As a result of lack of funding — of trying to get more tax dollars in for education, and a lack of will to do that — we have schools that are 90 percent free or have reduced lunches, but do not have the proper resources to actually teach.

We say we have this “American Dream.” We say we’re the greatest country in the world. But we can’t provide necessities for our students in a public institution.

Many schools don’t have copy machines. A lot of schools don’t have counselors to counsel students when there’s rough situations at home. There’s a lack of social workers, a lack of nurses.

I had an incident with a student last year, where we were really fortunate. A student got hurt — it was a serious wound — and if it were not on Thursday morning, the nurse would not have been there. She is only contracted to work a half-day on Thursdays, for the whole week.

When I went to school in New York City’s Chinatown, it was a given that there’d be a nurse there. Things happen as kids. You trip, you fall over each other playing.

This is not something a teacher should be thinking about. I’m already a social worker and a counselor, and helping my students tie their shoes. I don’t have a medical degree.

When Chicago Public Schools is cutting services like this, I don’t think they are thinking, “What is best for students,” but rather, “How much can we cut in order to make the system not thrive, not survive, but just exist?” What kind of school system is that, that’s striving just for existence?

Students constantly end up last in this picture.

Putting Students First

The reason the Chicago Teachers Union’s previous strike succeeded, I think, is because teachers truly fought to put students first. My CPS identification card says, “Every child, Every school,” but no one buys that from CPS administrators. It’s a sad joke. If you’re constantly cutting services, how can we believe that you operate as if every child, every school matters?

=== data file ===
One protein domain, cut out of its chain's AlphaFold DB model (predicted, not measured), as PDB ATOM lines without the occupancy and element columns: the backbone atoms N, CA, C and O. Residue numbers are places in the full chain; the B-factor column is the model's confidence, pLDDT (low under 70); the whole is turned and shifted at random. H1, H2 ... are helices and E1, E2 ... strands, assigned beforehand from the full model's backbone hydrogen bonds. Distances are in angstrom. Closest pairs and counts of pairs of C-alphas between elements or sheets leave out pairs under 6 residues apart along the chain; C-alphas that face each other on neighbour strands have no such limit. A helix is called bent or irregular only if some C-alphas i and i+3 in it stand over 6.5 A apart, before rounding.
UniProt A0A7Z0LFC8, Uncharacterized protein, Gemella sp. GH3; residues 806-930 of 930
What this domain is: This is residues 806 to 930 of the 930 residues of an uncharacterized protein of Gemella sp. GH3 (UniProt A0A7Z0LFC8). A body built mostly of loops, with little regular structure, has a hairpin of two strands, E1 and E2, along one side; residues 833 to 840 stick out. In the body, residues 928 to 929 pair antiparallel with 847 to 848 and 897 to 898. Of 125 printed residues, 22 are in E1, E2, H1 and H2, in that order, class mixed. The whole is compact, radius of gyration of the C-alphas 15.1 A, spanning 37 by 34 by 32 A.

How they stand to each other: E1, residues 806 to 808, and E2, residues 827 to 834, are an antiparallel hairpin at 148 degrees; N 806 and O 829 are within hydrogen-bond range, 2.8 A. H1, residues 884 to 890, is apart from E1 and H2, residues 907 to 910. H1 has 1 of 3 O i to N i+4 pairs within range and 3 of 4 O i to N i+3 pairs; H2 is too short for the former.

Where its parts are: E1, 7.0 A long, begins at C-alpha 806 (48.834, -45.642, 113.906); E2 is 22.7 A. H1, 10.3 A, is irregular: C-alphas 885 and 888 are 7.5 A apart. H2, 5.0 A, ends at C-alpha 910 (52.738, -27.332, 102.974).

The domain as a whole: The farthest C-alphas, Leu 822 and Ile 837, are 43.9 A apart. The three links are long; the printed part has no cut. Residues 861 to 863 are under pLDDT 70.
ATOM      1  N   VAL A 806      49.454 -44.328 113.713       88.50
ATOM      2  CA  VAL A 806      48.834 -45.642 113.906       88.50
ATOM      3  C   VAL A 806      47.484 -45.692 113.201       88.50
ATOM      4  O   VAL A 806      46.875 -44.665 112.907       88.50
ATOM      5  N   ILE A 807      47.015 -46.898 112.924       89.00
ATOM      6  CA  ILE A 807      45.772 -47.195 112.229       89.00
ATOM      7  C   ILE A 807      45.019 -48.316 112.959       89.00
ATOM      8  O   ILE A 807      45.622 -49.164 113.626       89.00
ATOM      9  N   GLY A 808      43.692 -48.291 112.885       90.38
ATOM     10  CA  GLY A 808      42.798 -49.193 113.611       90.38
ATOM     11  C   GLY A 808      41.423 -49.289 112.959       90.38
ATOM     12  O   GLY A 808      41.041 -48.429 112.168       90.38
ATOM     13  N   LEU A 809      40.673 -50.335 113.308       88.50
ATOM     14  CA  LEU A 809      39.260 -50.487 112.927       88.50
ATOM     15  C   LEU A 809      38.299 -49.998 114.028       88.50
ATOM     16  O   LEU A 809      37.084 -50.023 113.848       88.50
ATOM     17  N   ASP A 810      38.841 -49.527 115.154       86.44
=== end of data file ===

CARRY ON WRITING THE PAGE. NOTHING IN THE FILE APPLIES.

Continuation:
When I get to teach each of my students — to build up their strengths and create opportunities in the classroom where they get to learn through their strengths — then I’ve done my job. But it’s getting very impossible alongside this strict teacher evaluation system, and the chaos happening in CPS, to do my job.

We’re overworked. I work 10-12 hours a day. If you divide that by my salary, I’m probably making less than minimum wage. I’m not here to complain about my wage though. I just want to know that if I needed to, I could buy a house one day and I could afford to live in this city, that I don’t have to work a second job at some point if I want to raise a family one day.

I have this vision that my students are going to live happy, full lives in whatever way they want. Where they are seen and heard for everything they are. We build that together, my students and I. There’s no way for anyone to feel their full self without help. The best avenue that I’ve found for myself is the union.

Nationally, “reformers” are pushing Common Core State Standards. Nationally, they are pushing rigid teacher evaluation systems, where we’re kept busy being made to prove that we are good, where we’re told as a starting point that we have deficits in ourselves as teachers. It’s awful to have to think of myself as someone who’s not worthy to teach, to come in day after day into a CPS system that constantly tells me I’m crap in a society that does not respect teachers. That’s very hard.

This deficit thinking towards teachers ends up becoming deficit thinking towards students.

We have to start from the supposition, not that our kids have a deficit in meeting standards, but that they come with what they have — and we bring that to the fore in the classroom.

What that looks like is actually giving our students a chance to voice what they have inside of them. That’s outside of testing. That’s outside of these evaluations that force teachers to finish off a checklist and focus on observation just to keep their job.

Envisioning Restorative Justice in Schools